So, Archie Harrison Mountbatten-Windsor has been welcomed as the first mixed-race member of the British Royal Family and no doubt there will be many more to come! The delighted media, both in Britain and elsewhere, have been saying that this first-born son of the Duke and Duchess of Sussex has at long last modernised the monarchy but in fact, such modernisation has been on-going for decades. For instance, several of the children of the current monarch have been divorced (and some remarried) which back at the start of Queen Elizabeth’s reign in 1952 would have been unthinkable.
Princess Margaret, the Queen’s sister, was unable to marry her first love, Group Captain Peter Townsend, because he was divorced and at that time the Church of England, of which the monarch is its head, forbade divorce and remarriage. Later, she married and then divorced commoner Tony Armstrong-Jones, being the first of the current Royal Family to do both, but not the last. Princess Anne, the Queen’s only daughter and given the title of the Princess Royal, first married Mark Phillips and then after a divorce, married Vice Admiral Sir Timothy Laurence. Sarah Ferguson, daughter of Major Ronald Ferguson, became the wife of the Queen’s second son, Prince Andrew, Duke of York and a divorce followed, but as is often the way in modern times, the couple have maintained a friendly relationship with each other.
Then came the most surprising divorce and remarriage: Prince Charles, the Queen’s eldest son and heir to the throne, was divorced by his wife, Diana, Princess of Wales, and then remarried (in the register office in Windsor and attended by Queen Elizabeth) his long-term mistress Camilla Parker-Bowles, who was also divorced. In 2011, Prince William, the elder son of Prince Charles and therefore second in line to the throne, married Kate Middleton, whom he had met during their university days. And then in 2018, with Queen Elizabeth’s permission and support, Prince Harry, Prince Charles’ younger son, married Meghan Markle, a divorced bi-racial American, at St George’s Chapel in Windsor Castle.
So what had changed since Princess Margaret ended her engagement to Peter Townsend in 1955 on the grounds that the Church teaches that Christian marriage is indissoluble and that therefore she should not marry someone who was divorced? By the start of the second millennium the Church of England had recognised that society had changed, that divorce and remarriage was now common and therefore in the 2002 General Synod it modernised its marriage laws and stated that while ‘The Church of England teaches that marriage is for life, it also recognises that some marriages sadly do fail and, if this should happen, it seeks to be available for all involved’.
Society has also changed considerably in other ways since Queen Elizabeth II came to the throne in 1952.
Until 1967 homosexuality was considered a crime, punishable by jail sentences and also by public shame, but it was decriminalised by the Sexual Offences Act of that year, and in 2015 The Marriage Equality Act legalised same-sex marriages for all UK citizens, royal or not. There is therefore no legal reason why the UK should not have a gay or lesbian Monarch some time in the future. And although the matter has not yet reached Parliament, with the acknowledgement by society that some people feel they have been born into the wrong physical body, it is quite possible that the country might, at some point, have a transgender King or Queen.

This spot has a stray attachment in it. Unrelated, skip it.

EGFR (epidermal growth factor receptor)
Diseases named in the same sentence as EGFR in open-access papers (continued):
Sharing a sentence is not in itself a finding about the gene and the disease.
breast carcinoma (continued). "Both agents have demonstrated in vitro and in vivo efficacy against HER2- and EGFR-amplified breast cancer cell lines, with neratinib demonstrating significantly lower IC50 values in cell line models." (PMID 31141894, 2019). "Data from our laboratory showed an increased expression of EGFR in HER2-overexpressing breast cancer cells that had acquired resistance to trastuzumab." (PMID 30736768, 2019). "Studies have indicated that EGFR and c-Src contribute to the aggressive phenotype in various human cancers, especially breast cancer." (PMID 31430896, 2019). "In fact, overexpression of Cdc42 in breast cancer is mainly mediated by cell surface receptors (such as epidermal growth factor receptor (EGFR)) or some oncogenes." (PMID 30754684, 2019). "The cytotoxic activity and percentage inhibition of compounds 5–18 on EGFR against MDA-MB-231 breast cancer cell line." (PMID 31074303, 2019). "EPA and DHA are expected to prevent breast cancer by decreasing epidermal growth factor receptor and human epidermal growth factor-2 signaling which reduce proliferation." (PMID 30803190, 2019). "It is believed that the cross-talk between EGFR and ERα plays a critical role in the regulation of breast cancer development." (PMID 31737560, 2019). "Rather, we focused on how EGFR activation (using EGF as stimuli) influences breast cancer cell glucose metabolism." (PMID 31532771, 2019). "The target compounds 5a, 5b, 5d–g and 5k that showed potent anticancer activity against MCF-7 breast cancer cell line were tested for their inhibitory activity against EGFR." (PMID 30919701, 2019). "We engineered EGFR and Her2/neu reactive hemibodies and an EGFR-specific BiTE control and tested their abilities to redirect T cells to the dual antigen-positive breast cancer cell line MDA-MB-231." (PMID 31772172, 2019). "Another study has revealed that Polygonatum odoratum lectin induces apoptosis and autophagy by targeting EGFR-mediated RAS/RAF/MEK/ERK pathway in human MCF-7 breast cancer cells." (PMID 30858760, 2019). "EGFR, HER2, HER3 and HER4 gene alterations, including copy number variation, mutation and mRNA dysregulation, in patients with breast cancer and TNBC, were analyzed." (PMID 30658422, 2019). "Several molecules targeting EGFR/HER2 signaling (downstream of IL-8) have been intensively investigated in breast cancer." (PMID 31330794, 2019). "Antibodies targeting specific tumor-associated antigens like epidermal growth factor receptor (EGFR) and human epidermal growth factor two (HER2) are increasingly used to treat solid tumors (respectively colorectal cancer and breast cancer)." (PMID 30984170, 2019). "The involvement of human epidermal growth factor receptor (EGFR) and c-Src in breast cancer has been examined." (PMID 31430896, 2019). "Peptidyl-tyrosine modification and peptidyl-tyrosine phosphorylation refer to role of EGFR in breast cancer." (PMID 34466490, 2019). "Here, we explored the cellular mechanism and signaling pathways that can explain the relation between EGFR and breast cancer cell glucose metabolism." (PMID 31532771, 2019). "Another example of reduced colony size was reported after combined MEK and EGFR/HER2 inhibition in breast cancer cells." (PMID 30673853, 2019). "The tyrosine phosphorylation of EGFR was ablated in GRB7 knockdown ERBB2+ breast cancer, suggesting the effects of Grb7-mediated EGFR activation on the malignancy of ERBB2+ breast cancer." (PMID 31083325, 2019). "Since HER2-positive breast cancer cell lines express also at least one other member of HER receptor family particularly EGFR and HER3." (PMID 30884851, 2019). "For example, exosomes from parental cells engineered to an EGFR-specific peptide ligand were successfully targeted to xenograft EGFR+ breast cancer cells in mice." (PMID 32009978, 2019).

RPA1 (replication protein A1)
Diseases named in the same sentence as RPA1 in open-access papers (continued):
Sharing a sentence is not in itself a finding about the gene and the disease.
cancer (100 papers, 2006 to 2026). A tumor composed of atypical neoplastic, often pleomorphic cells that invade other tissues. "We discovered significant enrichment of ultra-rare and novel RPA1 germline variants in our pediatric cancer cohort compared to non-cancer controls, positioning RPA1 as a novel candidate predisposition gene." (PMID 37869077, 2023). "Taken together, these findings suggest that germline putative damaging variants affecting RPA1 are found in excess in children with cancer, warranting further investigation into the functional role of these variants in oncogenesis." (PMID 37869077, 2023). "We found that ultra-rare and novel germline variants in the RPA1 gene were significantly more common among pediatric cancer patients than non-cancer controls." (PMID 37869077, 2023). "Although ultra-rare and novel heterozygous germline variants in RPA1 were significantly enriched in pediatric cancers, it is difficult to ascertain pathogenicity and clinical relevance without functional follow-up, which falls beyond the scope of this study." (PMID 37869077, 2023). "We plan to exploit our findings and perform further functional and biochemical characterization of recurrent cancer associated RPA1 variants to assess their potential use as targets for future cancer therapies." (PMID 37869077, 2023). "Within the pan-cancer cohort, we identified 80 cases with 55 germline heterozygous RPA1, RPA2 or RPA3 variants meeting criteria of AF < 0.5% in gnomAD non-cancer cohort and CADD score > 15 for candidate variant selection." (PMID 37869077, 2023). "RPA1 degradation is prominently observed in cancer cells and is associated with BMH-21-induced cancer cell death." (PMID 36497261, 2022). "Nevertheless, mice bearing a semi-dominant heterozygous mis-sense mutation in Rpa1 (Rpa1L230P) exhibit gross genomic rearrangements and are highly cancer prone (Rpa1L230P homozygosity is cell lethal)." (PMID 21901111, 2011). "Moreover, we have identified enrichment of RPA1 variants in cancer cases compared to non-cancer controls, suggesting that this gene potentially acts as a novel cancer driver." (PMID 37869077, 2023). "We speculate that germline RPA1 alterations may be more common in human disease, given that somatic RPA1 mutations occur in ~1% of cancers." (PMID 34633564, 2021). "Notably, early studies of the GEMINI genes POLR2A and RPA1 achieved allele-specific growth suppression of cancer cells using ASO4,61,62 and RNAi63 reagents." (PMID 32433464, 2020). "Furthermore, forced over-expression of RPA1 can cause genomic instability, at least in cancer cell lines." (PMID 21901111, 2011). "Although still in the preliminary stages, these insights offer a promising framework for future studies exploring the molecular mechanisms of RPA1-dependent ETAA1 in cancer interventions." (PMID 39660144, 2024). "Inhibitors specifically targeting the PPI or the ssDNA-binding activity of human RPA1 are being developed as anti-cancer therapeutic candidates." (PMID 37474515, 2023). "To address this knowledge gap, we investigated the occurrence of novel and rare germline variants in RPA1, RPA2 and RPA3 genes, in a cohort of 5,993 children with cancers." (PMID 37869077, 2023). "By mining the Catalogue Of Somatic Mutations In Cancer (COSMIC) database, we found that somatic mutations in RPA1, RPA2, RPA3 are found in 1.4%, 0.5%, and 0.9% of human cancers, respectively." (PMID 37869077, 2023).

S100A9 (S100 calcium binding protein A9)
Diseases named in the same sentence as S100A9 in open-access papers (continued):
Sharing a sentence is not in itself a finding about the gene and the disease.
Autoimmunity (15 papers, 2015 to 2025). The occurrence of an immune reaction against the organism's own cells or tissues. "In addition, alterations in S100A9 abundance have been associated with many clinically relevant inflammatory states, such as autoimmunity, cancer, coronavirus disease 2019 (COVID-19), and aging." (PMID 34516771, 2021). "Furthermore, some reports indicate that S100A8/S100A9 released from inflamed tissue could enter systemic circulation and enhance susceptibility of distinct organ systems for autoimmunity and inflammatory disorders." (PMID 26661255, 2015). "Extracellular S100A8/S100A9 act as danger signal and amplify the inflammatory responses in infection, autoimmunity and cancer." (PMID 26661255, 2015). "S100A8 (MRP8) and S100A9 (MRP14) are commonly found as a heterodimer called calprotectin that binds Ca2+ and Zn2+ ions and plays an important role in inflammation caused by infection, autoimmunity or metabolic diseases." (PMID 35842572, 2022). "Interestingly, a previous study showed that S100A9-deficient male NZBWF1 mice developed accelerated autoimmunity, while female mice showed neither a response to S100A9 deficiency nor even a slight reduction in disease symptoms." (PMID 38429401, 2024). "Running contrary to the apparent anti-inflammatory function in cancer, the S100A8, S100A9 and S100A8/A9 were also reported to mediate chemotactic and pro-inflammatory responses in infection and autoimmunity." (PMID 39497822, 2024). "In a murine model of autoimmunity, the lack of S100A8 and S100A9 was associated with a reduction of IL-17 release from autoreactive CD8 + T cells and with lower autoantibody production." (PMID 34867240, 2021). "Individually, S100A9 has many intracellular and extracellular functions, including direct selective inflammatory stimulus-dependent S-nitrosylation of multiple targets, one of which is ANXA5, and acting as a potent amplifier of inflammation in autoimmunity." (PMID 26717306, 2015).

Then, in 2011 the leaders of the 16 Commonwealth countries where the Queen is Head of State, unanimously approved two changes in the Laws of Succession to the throne and after necessary legislation, these changes took effect on 26th March 2015. The first change gave both sons and daughters of any future UK monarch the equal right to the throne so that an elder daughter would take precedence over a younger son. At the same time they lifted the ban on the monarch marrying a Roman Catholic which was put in place some 300 years ago when Catholic Europe was a threat to Britain and to prevent the heirs to the throne being raised as Catholics and not Anglicans, which would happen if the Royal Spouse were a Catholic.
However, the change to the law of succession continues to insist that that even though married to a Catholic, the Monarch would still need to be ‘in communion with the Church of England’. This would also be the case if the Sovereign married a member of another faith. It may be a surprise to learn that there has never been a ban on a monarch marrying people of other faiths – probably because until recently, this would have been thought inconceivable. But since the UK is now not only a multi-racial but also multi-faith country, it would be entirely possible for a future sovereign to marry a member of any religion or none, the only stipulation being that the monarch must be, and remain, a member of the Church of England.
Some time ago Prince Charles, the heir to the throne, said that wished to become ‘Defender of Faiths’ on becoming king in order to reflect Britain’s multicultural society. In 2018 he altered this to ‘Defender of Faith’ but this move would still mean the monarch, as Supreme Head of the Church of England, would no longer be known as Defender of The [Christian Protestant] Faith for the first time since the reign of Henry VIII. The University College London have also been commissioned to produce new accession declarations and coronation oaths to take into account that Christianity is not now the only faith in Britain.
Three changes have been suggested. The first would simply put the oaths into a modern context; the second would involve toning down the religious exclusivity of Christianity in the oaths; the third would remove all references to Protestantism and the Church of England.
It seems that the modernising of the British Monarchy will continue – as long as there is a Monarchy.